On other issues, Africans on the council were less effective in gaining British cooperation. Funding for the education of African children was limited. The government did not create an education department until 1935. Tribal treasuries were responsible for funding education out of their own scarce resources. African representatives to the council spoke about educational needs at each session, but the government proved unresponsive. Those few Africans who could afford to educate their children sent them to South Africa or Southern Rhodesia. There was no secondary school in Botswana in the 1920’s and 1930’s. Tiger Kloof, a mission school inside South Africa, served as the colony’s best access to education. The council regularly recommended expenditures of their tax revenues to support the school, even though it was in South Africa.

The council supported the Batswana’s most important economic concern, their cattle industry. They sought improved markets, expanded veterinary services, access to water, better breeding opportunities, and upgraded transportation links. The colonial administration acknowledged these needs but provided minimal assistance. When South Africa limited the colony’s cattle market and embargoed Botswana’s cattle, the Batswana received little support from the administration. In fact, the British sided with the South Africans on the embargo.

More general concerns about the protectorate’s development found only marginal British support. Questions concerning exploitation of mineral deposits and other development schemes elicited responses indicating the limited capital funds available. In other words, the administration was unwilling to fund development.

The Native Advisory Council made few inroads against the colonial administration. It provided an important forum for presenting issues of concern, although it did not empower the Batswana to alter British policy. It proved most useful in expressing distrust of South Africa.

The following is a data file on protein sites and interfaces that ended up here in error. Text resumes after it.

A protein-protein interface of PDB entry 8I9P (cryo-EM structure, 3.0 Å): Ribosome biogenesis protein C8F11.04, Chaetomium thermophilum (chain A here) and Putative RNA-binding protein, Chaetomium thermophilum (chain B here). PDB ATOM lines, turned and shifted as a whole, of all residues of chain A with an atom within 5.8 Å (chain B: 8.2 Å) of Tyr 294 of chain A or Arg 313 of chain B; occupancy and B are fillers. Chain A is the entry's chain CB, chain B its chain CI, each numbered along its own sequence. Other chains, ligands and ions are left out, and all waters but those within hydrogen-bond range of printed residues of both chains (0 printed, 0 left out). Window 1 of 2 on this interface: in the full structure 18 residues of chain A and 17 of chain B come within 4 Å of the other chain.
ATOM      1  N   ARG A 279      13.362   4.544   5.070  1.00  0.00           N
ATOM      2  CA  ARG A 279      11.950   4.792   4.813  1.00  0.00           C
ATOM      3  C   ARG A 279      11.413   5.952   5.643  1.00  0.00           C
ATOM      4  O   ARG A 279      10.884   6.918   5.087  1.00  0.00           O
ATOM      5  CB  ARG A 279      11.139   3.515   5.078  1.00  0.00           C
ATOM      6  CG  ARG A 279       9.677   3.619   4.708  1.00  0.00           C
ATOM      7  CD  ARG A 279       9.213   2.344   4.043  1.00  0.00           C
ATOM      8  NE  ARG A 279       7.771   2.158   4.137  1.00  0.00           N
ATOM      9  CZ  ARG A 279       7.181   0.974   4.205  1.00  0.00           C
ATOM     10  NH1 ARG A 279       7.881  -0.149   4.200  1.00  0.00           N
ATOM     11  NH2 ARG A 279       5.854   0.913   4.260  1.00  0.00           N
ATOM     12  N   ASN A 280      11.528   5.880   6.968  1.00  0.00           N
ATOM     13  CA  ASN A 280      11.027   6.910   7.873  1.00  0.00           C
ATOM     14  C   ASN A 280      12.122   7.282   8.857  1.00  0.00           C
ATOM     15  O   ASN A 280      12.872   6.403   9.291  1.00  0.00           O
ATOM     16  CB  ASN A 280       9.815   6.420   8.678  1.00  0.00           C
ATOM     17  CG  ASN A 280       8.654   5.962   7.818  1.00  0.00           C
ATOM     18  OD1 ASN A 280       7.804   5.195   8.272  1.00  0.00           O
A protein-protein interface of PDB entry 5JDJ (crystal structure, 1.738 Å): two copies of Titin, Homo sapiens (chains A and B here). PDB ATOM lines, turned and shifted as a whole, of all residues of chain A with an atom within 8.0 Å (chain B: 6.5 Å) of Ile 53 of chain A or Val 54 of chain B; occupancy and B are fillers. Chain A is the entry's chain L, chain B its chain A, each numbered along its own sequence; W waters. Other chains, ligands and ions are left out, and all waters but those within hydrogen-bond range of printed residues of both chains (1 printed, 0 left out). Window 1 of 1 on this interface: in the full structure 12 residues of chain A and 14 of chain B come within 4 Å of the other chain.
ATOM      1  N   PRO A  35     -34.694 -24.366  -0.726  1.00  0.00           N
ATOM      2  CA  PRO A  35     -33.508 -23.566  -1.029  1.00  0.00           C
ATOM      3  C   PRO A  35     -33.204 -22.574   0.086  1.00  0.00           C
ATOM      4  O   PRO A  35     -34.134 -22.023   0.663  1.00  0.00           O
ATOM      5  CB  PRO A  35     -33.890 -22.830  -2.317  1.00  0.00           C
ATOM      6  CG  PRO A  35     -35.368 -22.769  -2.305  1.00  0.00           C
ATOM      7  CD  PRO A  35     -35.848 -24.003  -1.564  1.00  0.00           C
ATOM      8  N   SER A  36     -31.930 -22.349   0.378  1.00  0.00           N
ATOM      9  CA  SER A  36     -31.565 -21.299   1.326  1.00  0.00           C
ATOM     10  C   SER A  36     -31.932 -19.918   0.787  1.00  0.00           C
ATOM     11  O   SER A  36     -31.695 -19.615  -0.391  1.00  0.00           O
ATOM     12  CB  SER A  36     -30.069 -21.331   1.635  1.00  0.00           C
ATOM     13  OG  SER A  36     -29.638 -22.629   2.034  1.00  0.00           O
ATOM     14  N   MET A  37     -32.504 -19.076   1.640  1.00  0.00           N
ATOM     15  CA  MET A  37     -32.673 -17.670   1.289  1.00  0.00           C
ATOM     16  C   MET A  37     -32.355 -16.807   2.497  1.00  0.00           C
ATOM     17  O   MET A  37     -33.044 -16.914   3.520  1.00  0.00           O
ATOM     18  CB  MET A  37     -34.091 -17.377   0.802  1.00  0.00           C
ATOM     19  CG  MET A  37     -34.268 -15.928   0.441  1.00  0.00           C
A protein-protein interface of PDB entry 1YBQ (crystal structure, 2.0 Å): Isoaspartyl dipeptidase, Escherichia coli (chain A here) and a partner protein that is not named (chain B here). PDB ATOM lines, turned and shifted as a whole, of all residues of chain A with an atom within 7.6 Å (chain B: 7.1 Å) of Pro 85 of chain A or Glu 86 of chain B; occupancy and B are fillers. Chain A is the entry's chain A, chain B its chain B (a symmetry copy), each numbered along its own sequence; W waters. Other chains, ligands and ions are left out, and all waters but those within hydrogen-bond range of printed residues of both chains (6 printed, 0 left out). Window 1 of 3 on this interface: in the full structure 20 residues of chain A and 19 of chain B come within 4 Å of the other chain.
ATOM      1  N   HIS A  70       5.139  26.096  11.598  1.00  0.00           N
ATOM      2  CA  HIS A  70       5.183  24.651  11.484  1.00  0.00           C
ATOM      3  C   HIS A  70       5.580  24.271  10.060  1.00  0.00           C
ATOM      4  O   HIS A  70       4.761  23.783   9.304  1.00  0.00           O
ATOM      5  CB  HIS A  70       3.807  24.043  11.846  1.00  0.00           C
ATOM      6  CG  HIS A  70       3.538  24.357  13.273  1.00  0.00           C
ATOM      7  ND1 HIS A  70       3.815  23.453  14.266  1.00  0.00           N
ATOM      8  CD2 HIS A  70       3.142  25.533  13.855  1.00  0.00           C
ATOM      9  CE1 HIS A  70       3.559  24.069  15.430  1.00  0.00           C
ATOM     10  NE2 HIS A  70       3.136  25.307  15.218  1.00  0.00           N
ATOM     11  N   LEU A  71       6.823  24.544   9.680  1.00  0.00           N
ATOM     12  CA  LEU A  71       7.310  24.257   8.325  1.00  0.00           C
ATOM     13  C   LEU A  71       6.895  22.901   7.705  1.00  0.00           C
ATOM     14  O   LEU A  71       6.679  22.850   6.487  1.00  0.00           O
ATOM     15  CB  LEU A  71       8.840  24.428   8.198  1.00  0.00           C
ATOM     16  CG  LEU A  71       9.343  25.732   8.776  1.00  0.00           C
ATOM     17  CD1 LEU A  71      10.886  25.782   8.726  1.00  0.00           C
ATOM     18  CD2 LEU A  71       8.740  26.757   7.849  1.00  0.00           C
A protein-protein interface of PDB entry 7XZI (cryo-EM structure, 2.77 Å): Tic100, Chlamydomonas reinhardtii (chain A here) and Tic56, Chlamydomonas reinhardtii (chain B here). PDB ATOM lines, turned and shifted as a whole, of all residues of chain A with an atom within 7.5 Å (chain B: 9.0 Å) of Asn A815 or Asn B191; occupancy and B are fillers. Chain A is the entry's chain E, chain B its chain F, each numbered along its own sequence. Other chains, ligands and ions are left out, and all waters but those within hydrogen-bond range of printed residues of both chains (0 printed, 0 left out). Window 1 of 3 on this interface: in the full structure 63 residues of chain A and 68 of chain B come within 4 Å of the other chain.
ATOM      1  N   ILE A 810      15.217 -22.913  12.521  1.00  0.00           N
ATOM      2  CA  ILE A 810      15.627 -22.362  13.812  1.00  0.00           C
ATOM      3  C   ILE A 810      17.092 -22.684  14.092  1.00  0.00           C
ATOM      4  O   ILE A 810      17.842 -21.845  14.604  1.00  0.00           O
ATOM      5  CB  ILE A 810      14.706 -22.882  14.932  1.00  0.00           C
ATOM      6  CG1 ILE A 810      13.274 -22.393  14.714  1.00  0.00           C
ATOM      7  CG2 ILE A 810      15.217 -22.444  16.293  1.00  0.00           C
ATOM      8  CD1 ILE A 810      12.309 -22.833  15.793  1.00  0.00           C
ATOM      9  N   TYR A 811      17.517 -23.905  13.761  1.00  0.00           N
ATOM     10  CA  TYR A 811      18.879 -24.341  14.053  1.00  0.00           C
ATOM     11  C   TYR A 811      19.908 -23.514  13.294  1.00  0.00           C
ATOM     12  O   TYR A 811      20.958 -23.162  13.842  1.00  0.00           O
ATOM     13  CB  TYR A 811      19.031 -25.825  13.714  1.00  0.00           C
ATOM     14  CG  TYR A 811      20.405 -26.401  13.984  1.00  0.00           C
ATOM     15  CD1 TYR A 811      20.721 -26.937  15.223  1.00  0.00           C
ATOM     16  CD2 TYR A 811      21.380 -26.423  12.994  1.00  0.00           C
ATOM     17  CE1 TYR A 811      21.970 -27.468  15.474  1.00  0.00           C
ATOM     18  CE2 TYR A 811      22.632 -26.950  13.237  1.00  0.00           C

The European Advisory Council was approved in 1920 and had its first meeting in 1921. The council was initially made up of three representatives of the European settlers, although the government had agreed to four members, a farmer and trader each from the North and the South. By the second session, the council had one representative each from the white land blocks of Gaborones, Tati, Tuli, Lobatse, and Ghanzi. By 1948, the council had expanded to eight members. Unlike the African Advisory Council, which initially met inside the protectorate, the European Advisory Council met in Mafikeng, the protectorate’s administrative capital, located within South Africa’s borders. Collaboration with the colonial administration, however, did not prove easy. Probably the most important objective for the European residents was the transfer of the colony to South African control. The European settlers pressured the government well into the 1950’s to make this change. Most of their arguments were based on economic opportunities. Their underlying racial attitudes were always clear and often stated. In the 1920’s and 1930’s, they identified themselves closely with the South African white community.

The colonial administration responded to many of the settler demands. Education for white children received government financial support, although the children went to school outside the colony. The European cattle industry suffered from South African restrictions on the colony’s beef, so efforts to use the council to lobby for change did not work well on this issue. In the early 1920’s, the council successfully negotiated some loans for white farmers. The council asked the administration to reduce its allocation to fight lung sickness among diseased African-owned cattle. In this period, the European Council remained hostile to African priorities and showed no interest in working with the African Council.

The two councils shaped the debate over issues, but usually not the outcome. The European Council demonstrated little interest in cooperating with the Batswana until the 1950’s. By then, the Joint Advisory Council had assumed the lead. In 1960, each of the councils was disbanded and a Legislative Council was created.


Although the advisory councils were probably not pivotal in changing the course of events for human rights in Botswana, the councils did provide an important dimension in the political struggles of the colony and created part of a legacy that influences Botswana down to the present day. Tshekedi Khama, who became regent of the BaNgwato in 1925, worked outside the Native Advisory Council to resist British attempts to move toward the transfer of the colony to South Africa. There can be no doubt that his efforts were most effective when the council followed his lead. In this way, that council served as an indispensable mechanism in pressuring the British. That the transfer never took place was largely the result of Tshekedi Khama’s resistance, backed up by the African Advisory Council.